Archive for colour schemes

The yellow brick road.

Posted in Derelict house, Renovation with tags , , on October 28, 2011 by pimpmybricks

The front, in all its current rusty glory.

If you had happened along our (one-of-these-days, fingers-crossed, dream-on-Sunshine) street one afternoon this week, you’d have passed a huddle of people sheltering outside the RW under dripping brollies.  They would have been staring fixedly at two yellow patches on a wall and listening to someone talking in august tones about the benefits of traditionally slaked lime.  You might even have cursed them softly for taking up the whole pavement and forcing you to detour  onto the road. Amongst their number would have been someone under a golden umbrella with its handle fused shut with rust, making it necessary to hold it rather ludicrously  at ear height.  That would have been me. Adjacent, with a well-trimmed beard, a wicked ironical eye and a fully functioning umbrella (probably neo-classical), would have been Esteemed Architect.  Also present were the other owners of the terrace, someone else’s architect,  the Lovely Housing Heritage Officer (who is also believed  to be an architect), and the Heritage Colour Expert (ditto). Uncle Tom Cobleigh wanted to be there but is not an architect and therefore felt  obliged to send apologies.

The street in the 1860s from Observatory Hill

We then adjourned rather wetly to a local meeting room which is still perfectly intact from the 70s, with a carpet so redolent of that era that it induced hallucinations if looked at for too long.  There we slogged it out for a co-operative two hours in an attempt to find consensus on an exterior colour scheme for the terrace.  Our deliberations were based on a comprehensive and lengthy report previously undertaken by said Heritage Colour Expert, which charted the colourific rise and fall of the terrace through the years. Left to the house owners, the whole process might have taken all of five minutes.  “All in favour of yellow say Aye!  All in favour of dark grey”… you get the gist.  Well, actually, it might have taken six minutes on account of the view of the Opera House rising up between two buildings like a gently curving slice of carved moon, and so close you could see the scales. Actually, nacreous is the word that comes to mind. Oh! I am forever a groupie to that building.

1864

However, things are always more complicated for Those Who Specialise, and so the ins and outs, the merits and demerits of traditional limewash, modern limewash, acrylic paint (shiver his timbers) and various assorted sundry etceteras were hashed and re-hashed exhaustively.  We have ended up with what I believe is called an Interpretative Scheme which incorporates elements of the original, but  is updated.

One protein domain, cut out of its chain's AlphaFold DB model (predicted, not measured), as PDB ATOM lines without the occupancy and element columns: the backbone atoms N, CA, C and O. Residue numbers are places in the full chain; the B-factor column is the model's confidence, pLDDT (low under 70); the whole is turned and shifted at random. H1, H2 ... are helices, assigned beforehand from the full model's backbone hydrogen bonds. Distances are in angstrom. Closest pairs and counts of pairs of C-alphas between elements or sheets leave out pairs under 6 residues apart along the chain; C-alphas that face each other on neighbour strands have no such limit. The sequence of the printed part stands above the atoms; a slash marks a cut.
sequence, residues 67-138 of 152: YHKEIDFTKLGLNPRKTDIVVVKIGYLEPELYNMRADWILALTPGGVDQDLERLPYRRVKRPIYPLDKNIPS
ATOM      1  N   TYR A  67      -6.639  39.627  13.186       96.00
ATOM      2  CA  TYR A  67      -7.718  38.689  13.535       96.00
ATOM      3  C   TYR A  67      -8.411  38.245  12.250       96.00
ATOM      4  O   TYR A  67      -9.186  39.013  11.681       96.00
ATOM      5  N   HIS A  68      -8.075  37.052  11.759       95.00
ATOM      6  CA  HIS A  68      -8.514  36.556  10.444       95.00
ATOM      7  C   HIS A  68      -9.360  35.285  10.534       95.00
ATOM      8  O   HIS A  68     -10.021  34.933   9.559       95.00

1875 Bernard Holtermann panorama

Originally, we were informed, the terrace was painted with traditionally slaked limewash, tinted with copperas.  Or copper arse as Mr P has dubbed it, because he can be like that. You know the English – never miss a chance for talk of bottoms and so forth.  Not that I can talk, of course. But anyway, think ochery yellow facade.  Think, rather oddly, Tuscany.  But the cherry on the cake was the fact (we were informed) that not only were the front doors  painted in a faux oak, but the windows and architraves too.  Also, if you can wrap your head around this as a decorative concept –  the railings!  What a sight for sore eyes that would have been. I think he was somewhat saddened when we opted not to reproduce such a piece of marvellousness, but some of us had already done our time  in the 80s with the likes of Jocasta Innes. A bit later, there was mention of dark green, but thankfully that fell unheeded onto the magnificent carpet and disappeared in a purple haze of forgetfulness.

1900s

So what we will have is a modern limewash tinted with actual copperas.  Dark grey woodwork and railings.  Various bits and bobs of trim in a paler value of the yellow.  The portico, for instance.  If it has not fallen down.  I did put my hand up for personalised front door colours but that too fell onto its face on the carpet.  No individualism then.  An outdated concept anyway, no doubt – very pre-pomo.

Deeper tones of 1902

One curious and interesting thing to come out of the Colour Expert’s report (he is called Mr Donald Ellesmore, by the way, and all credit to him and I should say here that I have stolen – or borrowed – these photos from his report), is the hypothesis that most of the houses in the street were originally painted this ochre-y buff yellow, with faux oak everything elses.  I find that quite an interesting thing to picture.  Would it have been like coming out of one’s front door to perpetual late-afternoon sunshine?

1972

Btw, I have a microscopic midge dive-bombing my face as I type this – all complaints to be directed there please.

1978 beige